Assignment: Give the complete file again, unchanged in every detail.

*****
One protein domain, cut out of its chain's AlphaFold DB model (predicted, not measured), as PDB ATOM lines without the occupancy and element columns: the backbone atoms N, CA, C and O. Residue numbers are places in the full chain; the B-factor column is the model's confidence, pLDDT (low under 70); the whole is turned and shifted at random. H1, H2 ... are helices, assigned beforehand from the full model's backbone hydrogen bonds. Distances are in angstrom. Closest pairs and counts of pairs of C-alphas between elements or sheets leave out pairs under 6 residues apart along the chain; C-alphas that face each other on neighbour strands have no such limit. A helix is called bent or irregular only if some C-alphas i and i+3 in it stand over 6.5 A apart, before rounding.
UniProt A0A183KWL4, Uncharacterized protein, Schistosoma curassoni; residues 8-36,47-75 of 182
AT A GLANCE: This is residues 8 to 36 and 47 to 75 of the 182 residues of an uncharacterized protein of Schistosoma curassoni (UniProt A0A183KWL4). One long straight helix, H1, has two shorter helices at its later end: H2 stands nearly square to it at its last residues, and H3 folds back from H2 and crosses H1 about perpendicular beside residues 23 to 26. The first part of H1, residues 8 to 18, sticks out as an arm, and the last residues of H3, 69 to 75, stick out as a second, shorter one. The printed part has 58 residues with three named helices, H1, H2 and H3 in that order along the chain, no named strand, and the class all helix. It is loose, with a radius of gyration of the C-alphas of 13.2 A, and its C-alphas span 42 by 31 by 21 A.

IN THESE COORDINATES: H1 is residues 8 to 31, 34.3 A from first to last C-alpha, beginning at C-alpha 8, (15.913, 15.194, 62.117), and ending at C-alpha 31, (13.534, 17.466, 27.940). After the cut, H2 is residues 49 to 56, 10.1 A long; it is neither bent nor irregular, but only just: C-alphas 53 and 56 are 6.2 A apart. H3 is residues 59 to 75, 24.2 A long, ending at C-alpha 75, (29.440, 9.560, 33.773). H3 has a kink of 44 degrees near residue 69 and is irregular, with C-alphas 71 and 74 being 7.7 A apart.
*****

One protein domain, cut out of its chain's AlphaFold DB model (predicted, not measured), as PDB ATOM lines without the occupancy and element columns: the backbone atoms N, CA, C and O. Residue numbers are places in the full chain; the B-factor column is the model's confidence, pLDDT (low under 70); the whole is turned and shifted at random. H1, H2 ... are helices, assigned beforehand from the full model's backbone hydrogen bonds. Distances are in angstrom. Closest pairs and counts of pairs of C-alphas between elements or sheets leave out pairs under 6 residues apart along the chain; C-alphas that face each other on neighbour strands have no such limit. A helix is called bent or irregular only if some C-alphas i and i+3 in it stand over 6.5 A apart, before rounding.
UniProt A0A183KWL4, Uncharacterized protein, Schistosoma curassoni; residues 8-36,47-75 of 182
AT A GLANCE: This is residues 8 to 36 and 47 to 75 of the 182 residues of an uncharacterized protein of Schistosoma curassoni (UniProt A0A183KWL4). One long straight helix, H1, has two shorter helices at its later end: H2 stands nearly square to it at its last residues, and H3 folds back from H2 and crosses H1 about perpendicular beside residues 23 to 26. The first part of H1, residues 8 to 18, sticks out as an arm, and the last residues of H3, 69 to 75, stick out as a second, shorter one. The printed part has 58 residues with three named helices, H1, H2 and H3 in that order along the chain, no named strand, and the class all helix. It is loose, with a radius of gyration of the C-alphas of 13.2 A, and its C-alphas span 42 by 31 by 21 A.

IN THESE COORDINATES: H1 is residues 8 to 31, 34.3 A from first to last C-alpha, beginning at C-alpha 8, (15.913, 15.194, 62.117), and ending at C-alpha 31, (13.534, 17.466, 27.940). After the cut, H2 is residues 49 to 56, 10.1 A long; it is neither bent nor irregular, but only just: C-alphas 53 and 56 are 6.2 A apart. H3 is residues 59 to 75, 24.2 A long, ending at C-alpha 75, (29.440, 9.560, 33.773). H3 has a kink of 44 degrees near residue 69 and is irregular, with C-alphas 71 and 74 being 7.7 A apart.